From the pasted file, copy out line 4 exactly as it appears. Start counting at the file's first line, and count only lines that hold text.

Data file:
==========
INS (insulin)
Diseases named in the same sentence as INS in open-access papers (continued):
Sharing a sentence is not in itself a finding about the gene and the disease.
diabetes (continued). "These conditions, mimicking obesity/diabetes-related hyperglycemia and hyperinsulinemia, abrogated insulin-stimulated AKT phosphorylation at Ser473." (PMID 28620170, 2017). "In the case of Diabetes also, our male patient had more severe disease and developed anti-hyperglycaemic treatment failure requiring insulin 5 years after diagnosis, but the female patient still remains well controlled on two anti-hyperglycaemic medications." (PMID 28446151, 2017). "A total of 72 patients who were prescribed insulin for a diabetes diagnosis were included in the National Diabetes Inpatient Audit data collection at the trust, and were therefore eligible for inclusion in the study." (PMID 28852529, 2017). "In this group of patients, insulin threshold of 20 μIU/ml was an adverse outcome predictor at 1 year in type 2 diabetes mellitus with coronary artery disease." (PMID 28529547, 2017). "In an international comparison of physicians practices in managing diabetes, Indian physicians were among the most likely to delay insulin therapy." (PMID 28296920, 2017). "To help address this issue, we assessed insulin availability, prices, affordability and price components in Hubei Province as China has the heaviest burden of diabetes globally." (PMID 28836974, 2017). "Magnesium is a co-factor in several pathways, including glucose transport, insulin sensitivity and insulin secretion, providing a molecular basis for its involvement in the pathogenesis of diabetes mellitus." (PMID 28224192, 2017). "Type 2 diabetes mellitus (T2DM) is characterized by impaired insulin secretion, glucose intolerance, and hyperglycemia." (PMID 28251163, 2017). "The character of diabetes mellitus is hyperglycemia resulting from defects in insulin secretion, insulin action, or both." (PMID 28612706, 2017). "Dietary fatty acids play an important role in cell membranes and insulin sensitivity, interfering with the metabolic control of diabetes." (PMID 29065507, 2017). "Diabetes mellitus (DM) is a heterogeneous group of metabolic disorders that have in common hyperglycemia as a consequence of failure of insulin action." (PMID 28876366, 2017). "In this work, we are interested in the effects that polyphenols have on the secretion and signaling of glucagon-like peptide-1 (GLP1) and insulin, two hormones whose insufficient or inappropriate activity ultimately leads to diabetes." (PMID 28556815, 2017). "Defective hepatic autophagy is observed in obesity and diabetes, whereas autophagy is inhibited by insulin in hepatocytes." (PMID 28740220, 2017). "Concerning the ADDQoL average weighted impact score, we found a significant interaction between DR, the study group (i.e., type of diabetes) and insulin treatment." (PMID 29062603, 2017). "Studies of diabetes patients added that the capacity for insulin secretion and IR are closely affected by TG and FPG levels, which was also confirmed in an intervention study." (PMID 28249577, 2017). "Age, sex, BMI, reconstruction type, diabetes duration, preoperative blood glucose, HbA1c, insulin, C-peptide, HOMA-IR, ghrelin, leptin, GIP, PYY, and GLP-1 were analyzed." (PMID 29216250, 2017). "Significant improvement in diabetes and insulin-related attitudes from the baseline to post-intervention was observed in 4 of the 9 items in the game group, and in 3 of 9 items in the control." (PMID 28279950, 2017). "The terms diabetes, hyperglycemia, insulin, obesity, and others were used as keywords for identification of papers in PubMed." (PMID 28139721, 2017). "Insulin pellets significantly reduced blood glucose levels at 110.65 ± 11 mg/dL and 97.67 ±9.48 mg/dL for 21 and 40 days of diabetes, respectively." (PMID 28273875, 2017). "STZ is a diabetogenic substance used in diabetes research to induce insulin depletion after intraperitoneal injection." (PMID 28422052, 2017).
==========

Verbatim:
diabetes (continued). "These conditions, mimicking obesity/diabetes-related hyperglycemia and hyperinsulinemia, abrogated insulin-stimulated AKT phosphorylation at Ser473." (PMID 28620170, 2017). "In the case of Diabetes also, our male patient had more severe disease and developed anti-hyperglycaemic treatment failure requiring insulin 5 years after diagnosis, but the female patient still remains well controlled on two anti-hyperglycaemic medications." (PMID 28446151, 2017). "A total of 72 patients who were prescribed insulin for a diabetes diagnosis were included in the National Diabetes Inpatient Audit data collection at the trust, and were therefore eligible for inclusion in the study." (PMID 28852529, 2017). "In this group of patients, insulin threshold of 20 μIU/ml was an adverse outcome predictor at 1 year in type 2 diabetes mellitus with coronary artery disease." (PMID 28529547, 2017). "In an international comparison of physicians practices in managing diabetes, Indian physicians were among the most likely to delay insulin therapy." (PMID 28296920, 2017). "To help address this issue, we assessed insulin availability, prices, affordability and price components in Hubei Province as China has the heaviest burden of diabetes globally." (PMID 28836974, 2017). "Magnesium is a co-factor in several pathways, including glucose transport, insulin sensitivity and insulin secretion, providing a molecular basis for its involvement in the pathogenesis of diabetes mellitus." (PMID 28224192, 2017). "Type 2 diabetes mellitus (T2DM) is characterized by impaired insulin secretion, glucose intolerance, and hyperglycemia." (PMID 28251163, 2017). "The character of diabetes mellitus is hyperglycemia resulting from defects in insulin secretion, insulin action, or both." (PMID 28612706, 2017). "Dietary fatty acids play an important role in cell membranes and insulin sensitivity, interfering with the metabolic control of diabetes." (PMID 29065507, 2017). "Diabetes mellitus (DM) is a heterogeneous group of metabolic disorders that have in common hyperglycemia as a consequence of failure of insulin action." (PMID 28876366, 2017). "In this work, we are interested in the effects that polyphenols have on the secretion and signaling of glucagon-like peptide-1 (GLP1) and insulin, two hormones whose insufficient or inappropriate activity ultimately leads to diabetes." (PMID 28556815, 2017). "Defective hepatic autophagy is observed in obesity and diabetes, whereas autophagy is inhibited by insulin in hepatocytes." (PMID 28740220, 2017). "Concerning the ADDQoL average weighted impact score, we found a significant interaction between DR, the study group (i.e., type of diabetes) and insulin treatment." (PMID 29062603, 2017). "Studies of diabetes patients added that the capacity for insulin secretion and IR are closely affected by TG and FPG levels, which was also confirmed in an intervention study." (PMID 28249577, 2017). "Age, sex, BMI, reconstruction type, diabetes duration, preoperative blood glucose, HbA1c, insulin, C-peptide, HOMA-IR, ghrelin, leptin, GIP, PYY, and GLP-1 were analyzed." (PMID 29216250, 2017). "Significant improvement in diabetes and insulin-related attitudes from the baseline to post-intervention was observed in 4 of the 9 items in the game group, and in 3 of 9 items in the control." (PMID 28279950, 2017). "The terms diabetes, hyperglycemia, insulin, obesity, and others were used as keywords for identification of papers in PubMed." (PMID 28139721, 2017). "Insulin pellets significantly reduced blood glucose levels at 110.65 ± 11 mg/dL and 97.67 ±9.48 mg/dL for 21 and 40 days of diabetes, respectively." (PMID 28273875, 2017). "STZ is a diabetogenic substance used in diabetes research to induce insulin depletion after intraperitoneal injection." (PMID 28422052, 2017).